Posts Tagged ‘gary hanson’

  1. Podcast: Chapter Ten – Looking Ahead, in Philadelphia and Beyond

    When The Philadelphia Orchestra emerged from Chapter 11 bankruptcy in July 2012, the ensemble became a canary fluttering back out of a deep dark mine. Philadelphia’s path forward will be closely watched, and not only because music lovers at home and around the world have such a stake in this beloved institution. In both its difficulties and its stategies for confronting and transcending them, The Philadelphia Orchestra strikes a resonant chord with other American orchestras, large and small.

    This podcast was developed from our June 2012 behind-the-scenes discussion.

    Chapter Ten – Looking Ahead, in Philadelphia and Beyond

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  2. Podcast: Chapter Eight – Considering Audiences, Part 1

    For decades nobody thought very much about them. The audience was who showed up to fill the concert hall, in a largely predictable and reliable way. An orchestra scheduled and performed its subscription concerts, and the patrons came to hear them–a straightforward cause-and-effect relationship. Like many relationships in our times, this one has changed, grown more volatile, and become anything but straightforward. No one, it’s safe to say, is taking the audience for granted now.

    This podcast was developed from our May 2012 live forum event and a behind-the-scenes conversation with The Cleveland Orchestra in April 2012.

    Chapter Eight – Considering Audiences, Part 1

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  3. Podcast: Chapter Seven – The View from Cleveland

    The Cleveland Orchestra faces a particularly vexing dilemma: It is one of the world’s great orchestras in by far the smallest market supporting such an institution. This position has opened the organization to new ways of thinking and fresh possibilities for a reimagined future.

    This podcast was developed from our behind-the-scenes conversation with leaders from The Cleveland Orchestra in April 2012 and an interview with Music Director Franz Welser-Möst.

    Chapter Seven – The View from Cleveland

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  4. Live Blog: A behind-the-scenes conversation with The Cleveland Orchestra

    What follows is a live blog from our behind-the-scenes conversation with leaders of The Cleveland Orchestra.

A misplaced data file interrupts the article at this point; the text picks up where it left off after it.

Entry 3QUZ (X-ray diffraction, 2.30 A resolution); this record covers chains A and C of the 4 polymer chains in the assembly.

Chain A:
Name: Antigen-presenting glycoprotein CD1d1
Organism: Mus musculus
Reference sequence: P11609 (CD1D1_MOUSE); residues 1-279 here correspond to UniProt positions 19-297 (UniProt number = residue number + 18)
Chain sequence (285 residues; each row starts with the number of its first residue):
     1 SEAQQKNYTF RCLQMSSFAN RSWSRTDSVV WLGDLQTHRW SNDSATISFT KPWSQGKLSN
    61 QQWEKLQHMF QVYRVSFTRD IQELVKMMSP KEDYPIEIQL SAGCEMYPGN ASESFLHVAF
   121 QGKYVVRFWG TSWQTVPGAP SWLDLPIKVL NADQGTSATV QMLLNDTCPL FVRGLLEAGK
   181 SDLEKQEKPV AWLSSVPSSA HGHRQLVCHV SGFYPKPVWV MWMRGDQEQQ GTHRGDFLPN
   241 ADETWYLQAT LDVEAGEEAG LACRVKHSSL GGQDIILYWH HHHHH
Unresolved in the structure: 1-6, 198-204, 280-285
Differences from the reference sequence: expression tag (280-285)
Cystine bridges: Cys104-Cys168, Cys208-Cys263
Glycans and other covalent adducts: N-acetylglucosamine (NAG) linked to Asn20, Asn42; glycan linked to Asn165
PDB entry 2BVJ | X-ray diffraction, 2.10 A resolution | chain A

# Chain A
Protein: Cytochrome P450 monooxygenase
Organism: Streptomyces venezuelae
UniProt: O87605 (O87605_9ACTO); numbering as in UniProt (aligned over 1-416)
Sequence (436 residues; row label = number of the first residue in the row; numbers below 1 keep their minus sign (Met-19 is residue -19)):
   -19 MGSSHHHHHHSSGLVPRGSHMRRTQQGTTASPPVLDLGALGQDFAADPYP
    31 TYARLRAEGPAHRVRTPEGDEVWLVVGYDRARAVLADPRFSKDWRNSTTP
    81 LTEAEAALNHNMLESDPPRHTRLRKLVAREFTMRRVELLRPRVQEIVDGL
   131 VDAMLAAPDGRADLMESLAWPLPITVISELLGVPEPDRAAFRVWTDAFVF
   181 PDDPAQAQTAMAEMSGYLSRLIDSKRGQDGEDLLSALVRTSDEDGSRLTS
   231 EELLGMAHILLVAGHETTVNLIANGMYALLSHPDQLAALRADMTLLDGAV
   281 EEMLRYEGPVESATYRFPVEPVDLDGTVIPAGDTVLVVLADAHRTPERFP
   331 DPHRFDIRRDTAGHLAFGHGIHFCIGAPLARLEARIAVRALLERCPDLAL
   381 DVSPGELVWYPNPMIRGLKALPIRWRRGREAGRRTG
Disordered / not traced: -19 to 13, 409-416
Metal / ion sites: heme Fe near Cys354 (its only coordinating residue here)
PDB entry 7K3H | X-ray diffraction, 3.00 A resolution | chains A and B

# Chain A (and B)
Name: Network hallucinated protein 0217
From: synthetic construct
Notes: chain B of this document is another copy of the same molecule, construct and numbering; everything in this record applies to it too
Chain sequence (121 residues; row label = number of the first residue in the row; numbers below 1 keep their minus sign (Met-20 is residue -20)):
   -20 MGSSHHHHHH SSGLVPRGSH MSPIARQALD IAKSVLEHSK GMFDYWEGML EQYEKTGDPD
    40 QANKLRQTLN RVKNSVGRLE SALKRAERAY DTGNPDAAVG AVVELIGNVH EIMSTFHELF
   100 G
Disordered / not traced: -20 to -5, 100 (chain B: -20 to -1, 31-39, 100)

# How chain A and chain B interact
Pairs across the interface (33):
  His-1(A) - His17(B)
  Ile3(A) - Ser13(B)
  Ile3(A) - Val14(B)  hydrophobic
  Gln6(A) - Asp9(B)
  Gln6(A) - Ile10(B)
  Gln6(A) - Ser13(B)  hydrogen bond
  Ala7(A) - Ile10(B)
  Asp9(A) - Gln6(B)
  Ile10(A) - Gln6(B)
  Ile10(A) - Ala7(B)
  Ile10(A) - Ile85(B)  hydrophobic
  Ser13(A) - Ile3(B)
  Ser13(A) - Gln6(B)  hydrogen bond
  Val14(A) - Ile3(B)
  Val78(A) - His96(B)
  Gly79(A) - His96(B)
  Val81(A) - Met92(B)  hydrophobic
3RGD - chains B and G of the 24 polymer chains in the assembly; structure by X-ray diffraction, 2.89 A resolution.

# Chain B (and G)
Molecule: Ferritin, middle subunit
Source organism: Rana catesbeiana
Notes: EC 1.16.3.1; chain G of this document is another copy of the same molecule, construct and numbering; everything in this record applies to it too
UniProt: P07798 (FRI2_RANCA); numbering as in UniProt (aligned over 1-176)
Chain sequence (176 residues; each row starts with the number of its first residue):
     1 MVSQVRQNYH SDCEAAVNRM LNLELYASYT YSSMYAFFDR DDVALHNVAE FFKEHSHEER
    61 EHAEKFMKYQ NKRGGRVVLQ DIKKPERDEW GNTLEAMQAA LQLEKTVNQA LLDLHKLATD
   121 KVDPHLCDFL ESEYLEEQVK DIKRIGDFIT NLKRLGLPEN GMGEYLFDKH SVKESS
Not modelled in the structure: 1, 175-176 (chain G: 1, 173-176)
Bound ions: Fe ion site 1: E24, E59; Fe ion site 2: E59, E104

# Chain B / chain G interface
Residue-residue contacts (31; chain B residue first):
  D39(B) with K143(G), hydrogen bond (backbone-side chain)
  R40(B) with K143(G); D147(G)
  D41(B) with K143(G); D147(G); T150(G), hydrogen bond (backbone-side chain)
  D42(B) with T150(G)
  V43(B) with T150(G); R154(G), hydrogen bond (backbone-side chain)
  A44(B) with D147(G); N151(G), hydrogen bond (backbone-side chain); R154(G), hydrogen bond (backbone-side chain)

Participants include:

    • Gary Hanson, Executive Director of The Cleveland Orchestra
    • Gary Ginstling, General Manager
    • Joshua Smith, Principal Flute
    • Dennis LaBarre, President of the Musical Arts Association, governing body of The Cleveland Orchestra

    5:24pm Hanson: Word-of-mouth has always been the best way to get people in the hall. The dearth of formal music criticism in newspapers has not created a huge void.

    5:21pm LaBarre: The long-term commitment from conductor Franz Welser-Möst is the bedrock of the whole situation. He has been remarkably receptive to community programs. He wants to be involved.

    5:13pm Smith: Culture is changing to a more open-minded, pragmatic way of thinking about things.

    5:12pm LaBarre: As president the past three years, he’s focused on three things: 1) maintaining top artistic quality, 2) ensuring the long-term financial stability of the orchestra, and 3) strengthening “the fabric of the institution” – the three groups musicians, board, management becoming much more unified. A sense of… We are in it together, we know each other. (more…)

  5. The Cleveland Orchestra: No Longer Business as Usual

    Like many organizations, The Cleveland Orchestra has faced challenges the last few years, but challenges aren’t always a bad thing. The flip-side of challenge is opportunity and as a recent article by Zachary Lewis in the San Francisco Classical Voice puts it:

    For better or worse, it’s not business as usual at the Cleveland Orchestra. The atmosphere today is one of determination, of long-overdue gameness to collaborate, experiment, open up. Read the full article.

    The orchestra offers free tickets to summer concerts at the Blossom Music Center for all children 18 and under. They’ve also launched a popular Fridays@7 concert series, featuring an earlier start time, no intermission, and an after party. The orchestra’s Center for Future Audiences–started in 2010 and funded by a $20 million grant–ensures that such initiatives will have long-term financial and organizational backing.

    The orchestra is also expanding the definition of community by performing regularly in Miami, recently announcing a four week residency (more…)